Article L 2242-8 of the Labour Code establishes a right to disconnect to be observed by companies from 1 January 2017. It concerns companies of all sizes. It is not defined, however, and the intention seems to be to alert business managers, who should not see the measure as an additional legal constraint, but rather as a new reflection of the legislator’s desire to move towards collaborative labour relations.
In its note published on the emploi.gouv.fr website on 4 April 2016, updated on 24 October, the Ministry of Labour, Vocational Training and Social Dialogue states that with “the use of digital technology, which is now impossible to avoid in professional life, working methods are changing. The workplace no longer exists in many sectors; more and more employees are “connected” outside office hours; the line between private and professional life is thin; working time is no longer continuous”. It adds that 37% of working people use professional digital tools outside working hours according to an Eléas study (September 2016) and that 62% of working people want professional digital tools to be regulated. The need for a right to disconnect organised by the El Khomri law is thus clear. In an attempt to materialise this new right, the Ministry’s website states, “For example, the employees of a large company are not required to reply to e-mails outside office hours; another large company has set up a MOOC to train managers about the risks of permanent connection as well as days without e-mail. Incorporating the right to disconnect into the Labour Code thus allows companies to address the topic and to adapt to the new work methods”.
An issue beyond French boundaries
The right to disconnect is therefore not a rule which must be applied to employees within companies in a uniform manner, but rather the legal expression of the political will that companies must take the subject on board. The subject is not defined, but it is an important one, and it is not specific to French workers alone. Le Figaro Economie.fr published an article on 10 September 2014 entitled, “Salariés hyperconnectés : un enjeu de santé publique pas assez pris en compte”. The article presented Germany as a pioneer in this area, with a government bill on work-related stress that prohibits the sending of work-related messages during private periods such as vacations, weekends, or evenings. The same article quoted Marie Pezé, a French psychologist specialising in work-related stress, and the author of “Je suis debout bien que blessée: Les racines de la souffrance au travail”, which highlighted the “never up to date” syndrome.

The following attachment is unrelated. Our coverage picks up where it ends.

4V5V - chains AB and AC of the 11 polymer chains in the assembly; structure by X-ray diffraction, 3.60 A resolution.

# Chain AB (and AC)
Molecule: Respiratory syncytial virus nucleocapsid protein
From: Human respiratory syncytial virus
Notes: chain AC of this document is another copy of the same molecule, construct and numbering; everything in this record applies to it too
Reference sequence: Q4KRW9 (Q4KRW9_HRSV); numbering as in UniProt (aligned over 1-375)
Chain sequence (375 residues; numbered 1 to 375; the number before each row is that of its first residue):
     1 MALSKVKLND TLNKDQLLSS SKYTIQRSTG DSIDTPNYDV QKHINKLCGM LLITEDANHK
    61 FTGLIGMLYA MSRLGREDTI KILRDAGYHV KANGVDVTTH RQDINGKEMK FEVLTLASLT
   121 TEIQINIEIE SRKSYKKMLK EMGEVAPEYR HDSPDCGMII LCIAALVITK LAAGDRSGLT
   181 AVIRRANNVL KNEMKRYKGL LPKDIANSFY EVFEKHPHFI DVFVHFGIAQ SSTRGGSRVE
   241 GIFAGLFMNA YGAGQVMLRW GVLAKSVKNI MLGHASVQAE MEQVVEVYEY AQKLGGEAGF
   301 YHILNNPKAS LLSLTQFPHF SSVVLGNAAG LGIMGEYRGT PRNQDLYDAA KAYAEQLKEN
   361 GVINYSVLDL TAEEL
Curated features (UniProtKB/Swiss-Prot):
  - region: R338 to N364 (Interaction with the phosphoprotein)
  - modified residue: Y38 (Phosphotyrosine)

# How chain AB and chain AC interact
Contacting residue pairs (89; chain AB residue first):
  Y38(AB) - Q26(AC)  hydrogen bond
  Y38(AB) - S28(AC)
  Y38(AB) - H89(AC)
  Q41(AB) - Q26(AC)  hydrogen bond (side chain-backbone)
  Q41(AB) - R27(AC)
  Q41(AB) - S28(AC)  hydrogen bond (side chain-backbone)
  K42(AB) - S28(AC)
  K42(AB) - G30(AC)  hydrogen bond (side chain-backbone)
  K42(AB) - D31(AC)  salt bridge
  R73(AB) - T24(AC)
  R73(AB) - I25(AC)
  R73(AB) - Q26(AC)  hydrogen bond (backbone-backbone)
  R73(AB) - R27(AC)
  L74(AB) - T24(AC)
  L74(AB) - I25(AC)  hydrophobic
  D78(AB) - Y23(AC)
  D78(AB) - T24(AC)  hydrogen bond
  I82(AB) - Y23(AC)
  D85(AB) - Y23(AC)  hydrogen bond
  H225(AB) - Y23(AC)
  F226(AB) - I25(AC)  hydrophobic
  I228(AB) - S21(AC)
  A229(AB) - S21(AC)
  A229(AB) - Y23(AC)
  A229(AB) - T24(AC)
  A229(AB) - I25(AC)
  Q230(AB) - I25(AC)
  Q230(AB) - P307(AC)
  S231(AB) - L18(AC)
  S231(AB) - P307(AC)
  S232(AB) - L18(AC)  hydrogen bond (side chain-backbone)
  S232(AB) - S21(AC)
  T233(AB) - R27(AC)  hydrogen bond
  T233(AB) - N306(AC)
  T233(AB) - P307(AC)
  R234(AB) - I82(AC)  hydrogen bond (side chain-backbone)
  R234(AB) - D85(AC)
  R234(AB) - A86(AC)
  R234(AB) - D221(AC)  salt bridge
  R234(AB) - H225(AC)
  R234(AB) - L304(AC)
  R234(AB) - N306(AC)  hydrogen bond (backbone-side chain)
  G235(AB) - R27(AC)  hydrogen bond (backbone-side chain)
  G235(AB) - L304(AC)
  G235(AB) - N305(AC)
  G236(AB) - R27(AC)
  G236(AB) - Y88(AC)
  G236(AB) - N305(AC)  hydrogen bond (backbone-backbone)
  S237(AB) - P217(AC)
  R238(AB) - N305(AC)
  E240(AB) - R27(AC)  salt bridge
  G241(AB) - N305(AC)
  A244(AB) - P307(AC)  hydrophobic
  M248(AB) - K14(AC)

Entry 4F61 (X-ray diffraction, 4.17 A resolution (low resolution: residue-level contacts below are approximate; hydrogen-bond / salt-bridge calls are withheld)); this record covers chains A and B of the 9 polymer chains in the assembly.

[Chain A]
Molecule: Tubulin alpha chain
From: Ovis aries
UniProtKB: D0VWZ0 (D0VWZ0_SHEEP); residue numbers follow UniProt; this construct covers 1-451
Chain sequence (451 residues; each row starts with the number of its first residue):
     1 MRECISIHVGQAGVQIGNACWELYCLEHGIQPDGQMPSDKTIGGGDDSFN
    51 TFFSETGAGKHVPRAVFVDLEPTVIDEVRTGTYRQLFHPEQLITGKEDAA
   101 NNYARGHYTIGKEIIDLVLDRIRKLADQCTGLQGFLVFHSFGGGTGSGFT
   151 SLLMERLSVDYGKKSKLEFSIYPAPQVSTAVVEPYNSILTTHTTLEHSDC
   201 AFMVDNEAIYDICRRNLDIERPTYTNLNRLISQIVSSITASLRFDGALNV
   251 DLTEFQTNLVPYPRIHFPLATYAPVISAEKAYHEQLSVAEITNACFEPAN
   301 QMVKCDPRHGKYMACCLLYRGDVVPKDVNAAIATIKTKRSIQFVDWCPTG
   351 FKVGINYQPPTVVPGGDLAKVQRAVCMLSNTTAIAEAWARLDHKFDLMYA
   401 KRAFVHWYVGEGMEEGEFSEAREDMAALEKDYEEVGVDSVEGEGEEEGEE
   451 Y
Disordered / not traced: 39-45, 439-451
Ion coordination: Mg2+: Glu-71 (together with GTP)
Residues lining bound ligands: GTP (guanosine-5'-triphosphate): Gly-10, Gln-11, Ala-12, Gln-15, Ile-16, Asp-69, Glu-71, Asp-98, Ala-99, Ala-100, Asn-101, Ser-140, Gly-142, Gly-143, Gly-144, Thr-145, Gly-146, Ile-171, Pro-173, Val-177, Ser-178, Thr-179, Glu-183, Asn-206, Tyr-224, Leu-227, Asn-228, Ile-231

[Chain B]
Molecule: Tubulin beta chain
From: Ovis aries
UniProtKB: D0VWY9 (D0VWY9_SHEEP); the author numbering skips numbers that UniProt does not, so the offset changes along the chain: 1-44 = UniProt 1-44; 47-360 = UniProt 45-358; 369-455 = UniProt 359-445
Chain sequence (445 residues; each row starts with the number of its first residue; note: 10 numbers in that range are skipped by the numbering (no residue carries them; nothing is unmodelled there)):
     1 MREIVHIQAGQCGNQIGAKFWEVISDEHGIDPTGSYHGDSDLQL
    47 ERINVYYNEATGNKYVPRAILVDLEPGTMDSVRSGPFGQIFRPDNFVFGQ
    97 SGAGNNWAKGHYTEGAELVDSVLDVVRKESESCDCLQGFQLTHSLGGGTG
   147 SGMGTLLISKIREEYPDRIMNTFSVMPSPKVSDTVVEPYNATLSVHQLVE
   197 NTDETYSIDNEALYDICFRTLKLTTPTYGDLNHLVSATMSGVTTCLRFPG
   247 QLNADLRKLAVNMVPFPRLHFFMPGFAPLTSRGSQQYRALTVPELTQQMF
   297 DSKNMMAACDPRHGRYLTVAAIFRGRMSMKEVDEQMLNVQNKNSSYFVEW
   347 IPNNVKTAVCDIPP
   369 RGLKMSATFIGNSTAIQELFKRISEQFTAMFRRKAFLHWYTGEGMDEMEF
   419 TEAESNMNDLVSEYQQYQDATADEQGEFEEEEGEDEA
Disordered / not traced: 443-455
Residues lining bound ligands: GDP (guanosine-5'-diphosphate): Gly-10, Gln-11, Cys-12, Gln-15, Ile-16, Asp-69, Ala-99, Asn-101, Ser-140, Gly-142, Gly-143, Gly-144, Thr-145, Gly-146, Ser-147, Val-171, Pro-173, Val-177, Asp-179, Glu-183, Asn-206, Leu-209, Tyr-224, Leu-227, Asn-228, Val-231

In a 2016 article entitled “Exhausted But Unable to Disconnect” presented at the annual meeting of the Academy of Management (Anaheim, Aug. 5-9), the American researchers (Liuba Y. Belkin of Lehigh University, William Becker of Virginia Tech, and Samantha A. Conroy of Colorado State University) highlighted employees’ feeling of guilt when they see requests piling up that they cannot satisfy. They then start trying to free up additional time and differentiate less between work time and rest time. They end up becoming exhausted owing to lack of rest, but stay connected out of guilt. It must, however, be specified that roaming work tools are not the cause of this mechanism, and that many employees used to bring files home in the paper era.
The new technologies are both revealing and amplifying